In Crawford, the Court held that any testimonial statement from a witness who is unavailable to testify at trial can only be admitted if the accused has had the prior opportunity to cross-examine that witness.
It became critical to determine what kind of evidence is testimonial and what is not. The primary purpose test has emerged to make that determination. A statement is testimonial if its primary purpose is to help in the prosecution of an offense; it is non-testimonial if its primary purpose is to help the police deal with an ongoing emergency.
In 2009, in Melendez-Diaz v. Massachusetts, the U.S. Supreme Court held that scientific test reports are testimonial evidence, and cannot be used against the defendant unless the analyst who prepared the report is subject to cross examination at trial or otherwise.
Now, at the end of the October term 2010, in Bullcoming v. New Mexico the U.S. Supreme Court held that when a crime laboratory report—in this case a blood alcohol concentration test—is introduced into evidence, the report is testimonial, and the accused has the right to cross examine the actual analyst who prepared the report, not a substitute analyst. In the Bullcoming case the analyst who had prepared the blood alcohol test was on a leave of absence. The prosecution tried to introduce his report through the testimony of another scientist who performed the same kinds of tests, and was familiar with how they were done. The high court held this was impermissible because it violated the Confrontation Clause.
There is yet another confrontation clause case on the U.S. Supreme Court docket for its upcoming term, Williams v. Illinois. In that case the issue is whether a forensic DNA expert can testify about the results of DNA testing conducted by another analyst, who isn’t at the trial and has not been cross-examined by the defendant. The actual report was not admitted into evidence, but the expert relied upon it in giving her opinions. The Illinois Supreme Court held that the data underpinning the DNA analysis in the report was presented merely to explain the expert’s opinion, not for its truth, thus there was no confrontation clause violation.
This series of rulings, and the one yet to come, have had an impact on several upcoming cases before the Ohio Supreme Court.
State v. Craig is a death penalty appeal pending at the Ohio Supreme Court. In Craig a medical examiner who did not perform the autopsy on the murder victim was allowed to testify as an expert as to the victim’s cause of death. The Ohio Supreme Court ordered supplemental briefing in Craig in light of the Melendez-Diaz case, on these two questions:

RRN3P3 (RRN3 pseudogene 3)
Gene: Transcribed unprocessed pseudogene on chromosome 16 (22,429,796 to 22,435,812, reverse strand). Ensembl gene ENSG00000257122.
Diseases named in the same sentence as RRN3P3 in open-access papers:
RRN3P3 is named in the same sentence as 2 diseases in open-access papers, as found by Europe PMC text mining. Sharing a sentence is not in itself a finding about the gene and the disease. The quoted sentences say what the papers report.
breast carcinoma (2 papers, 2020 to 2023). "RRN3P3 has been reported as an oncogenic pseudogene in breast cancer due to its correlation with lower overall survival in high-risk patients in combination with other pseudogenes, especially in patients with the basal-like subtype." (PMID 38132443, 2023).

1.) Whether the introduction of the autopsy report completed on Roseanna Davenport violated Donald Craig’s Sixth Amendment right to confrontation under Melendez-Diaz v. Massachusetts, 129 S.Ct. 2527 (2009).
2.) Whether Dr. Kohler, a medical examiner who did not conduct the autopsy of Roseanna Davenport, properly testified as to Davenport’s cause of death in view of Melendez-Diaz v. Massachusetts.
Now, the prosecution in the Craig case has asked the Ohio Supreme Court to further delay the matter, arguing that the second issue on which the court ordered supplemental briefing could well be determined by the upcoming case of Williams v. Illinois. The Court has agreed to this further stay.
The Ohio Supreme Court has also accepted jurisdiction in State v. Estrada-Lopez, 2010-Ohio-0659. Daniel Estrada-Lopez was convicted of aggravated murder while committing or attempting to commit rape, with a firearm specification.
At Estrada-Lopez’s trial, a forensic analyst other than the one who performed the DNA and blood analysis testified in court as to the results of the tests. The Court accepted jurisdiction with this proposition of law urged by the defendant: “The Confrontation Clause prohibits the state from introducing testimonial statements of a nontestifying forensic analyst through the in-court testimony of a third party who did not perform or observe the laboratory analysis on which the statements are based .”
The Ohio Attorney General filed an amicus brief on behalf of the state with this proposition of law: “A qualified expert may testify about his opinion based on scientific data generated by another, non-testifying analyst. The admission of the underlying data to show the basis of the testifying expert’s opinion does not violate a defendant’s confrontation rights.”
The Court had ordered the Estrada-Lopez case stayed pending the outcome of the Bullcoming decision. But the state has argued the case is more similar to Williams v. Illinois than to Bullcoming, and has requested a further stay until Williams v. Illinois is decided. The high court had not yet ruled at the time of this post, but will probably agree to the further stay.
The Ohio Supreme Court has also accepted the case of State v. Hardin. As in the Lopez-Estrada case, in Hardin the autopsy of the victim was conducted by a deputy coroner who did not then testify at Hardin’s trial for felony murder and child endangering. Instead, the deputy coroner’s supervisor testified as to the cause of death. The Court has held this case pending the outcome of Craig as well.
One thing is clear. These confrontation clause cases are carrying a huge swell of state court matters in their wake.